Asbestos in Bathroom?

Hi I am renovating an IP, when removing the old tiles from the wall in the bathroom there is a product that looks like cement sheet, this house was built in the early 70's, is the product likely to be asbestos?

If so how do I safely get rid of it?

Regards
 
Hi I am renovating an IP, when removing the old tiles from the wall in the bathroom there is a product that looks like cement sheet, this house was built in the early 70's, is the product likely to be asbestos?
Yes, quite likely.

If so how do I safely get rid of it?
You need to call in the guys with the overalls and the masks and who wrap it up in black plastic. google asbestos removal in your area - or yellow pages
 
You definitely want professionals to let you know if it is asbestos and if it is, there are regulations according to which they have to take it down, package it and dispose of it. Make sure you ask them to provide you with a certificate at the end too before you make final payment.

If you get stuck pm me.

Wishing you every success, Ana
 
Given your description I do not see much value in testing the material, you could safely assume that the product is asbestos and dispose of it in accordance with relevant state requirements.

In NSW & VIC you do not require a licence to remove bonded asbestos sheeting if under 10 square metres, if over this amount then it needs to be removed by a licensed asbestos removal contractor.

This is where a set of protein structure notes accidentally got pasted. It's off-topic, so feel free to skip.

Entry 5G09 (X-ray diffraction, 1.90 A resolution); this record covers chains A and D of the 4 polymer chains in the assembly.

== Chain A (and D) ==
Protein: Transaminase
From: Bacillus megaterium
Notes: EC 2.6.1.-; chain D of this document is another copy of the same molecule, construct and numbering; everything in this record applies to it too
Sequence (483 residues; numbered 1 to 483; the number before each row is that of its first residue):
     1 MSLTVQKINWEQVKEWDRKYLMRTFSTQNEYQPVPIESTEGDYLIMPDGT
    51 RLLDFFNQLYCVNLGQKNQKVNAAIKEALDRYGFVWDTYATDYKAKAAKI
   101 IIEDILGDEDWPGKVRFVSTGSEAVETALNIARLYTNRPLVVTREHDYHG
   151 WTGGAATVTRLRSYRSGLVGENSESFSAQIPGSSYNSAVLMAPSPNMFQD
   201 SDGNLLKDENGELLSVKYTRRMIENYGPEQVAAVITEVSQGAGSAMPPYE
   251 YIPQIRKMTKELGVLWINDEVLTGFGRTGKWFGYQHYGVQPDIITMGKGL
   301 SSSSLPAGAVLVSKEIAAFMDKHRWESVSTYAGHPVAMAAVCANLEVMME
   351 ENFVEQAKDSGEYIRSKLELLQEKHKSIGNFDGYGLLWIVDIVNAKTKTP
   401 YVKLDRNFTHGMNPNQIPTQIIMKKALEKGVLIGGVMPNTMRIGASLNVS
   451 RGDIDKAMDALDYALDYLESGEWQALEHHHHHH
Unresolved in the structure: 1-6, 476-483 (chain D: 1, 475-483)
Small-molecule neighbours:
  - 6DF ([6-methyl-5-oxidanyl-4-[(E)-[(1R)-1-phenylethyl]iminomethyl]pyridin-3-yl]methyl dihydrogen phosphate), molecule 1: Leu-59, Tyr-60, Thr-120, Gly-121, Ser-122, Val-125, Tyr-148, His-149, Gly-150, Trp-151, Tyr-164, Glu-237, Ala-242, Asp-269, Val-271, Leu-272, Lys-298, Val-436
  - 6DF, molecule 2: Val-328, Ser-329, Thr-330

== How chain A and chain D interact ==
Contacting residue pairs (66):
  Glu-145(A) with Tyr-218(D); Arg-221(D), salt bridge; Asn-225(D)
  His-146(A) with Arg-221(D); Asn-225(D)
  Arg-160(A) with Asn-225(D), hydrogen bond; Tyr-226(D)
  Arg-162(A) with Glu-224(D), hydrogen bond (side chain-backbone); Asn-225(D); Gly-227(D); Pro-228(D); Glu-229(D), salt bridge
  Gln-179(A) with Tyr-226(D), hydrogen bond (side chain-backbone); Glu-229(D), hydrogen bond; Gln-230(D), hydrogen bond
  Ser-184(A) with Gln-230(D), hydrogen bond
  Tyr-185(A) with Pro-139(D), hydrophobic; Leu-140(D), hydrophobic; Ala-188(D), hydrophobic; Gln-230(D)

If you choose to remove it yourself you should do the following (also check any local giudelines);

1. Do not use power tools. Asbestos fibres can be released if power tools are used for anything other than the removal of screws.

2. Wear an Australian Standards Protection Level 2 (P2) minimum half face disposable mask and disposable coveralls. These are generally available from hardware suppliers. Non-Australian Standards certified masks should not be used where asbestos is present.

3. Wet sheets down to reduce dust generation and movement.

4. Take the sheets off whole (again, do not use power tools as this may create dust movement). When I've done it myself I've used a pin punch to knock nails through the asbestos sheeting into the timber. This generally allows the sheet to be removed whole except for small areas on the edges.

5. Seal sheets in construction grade plastic. (This should be 200 microns thick.)

6. Contact your Local Council for a licensed disposal point in your area.

Alternately leave the product alone and tile over the top of the existing surface or pay a licenced contractor and get on with the renovation.

Regards

Andrew
 
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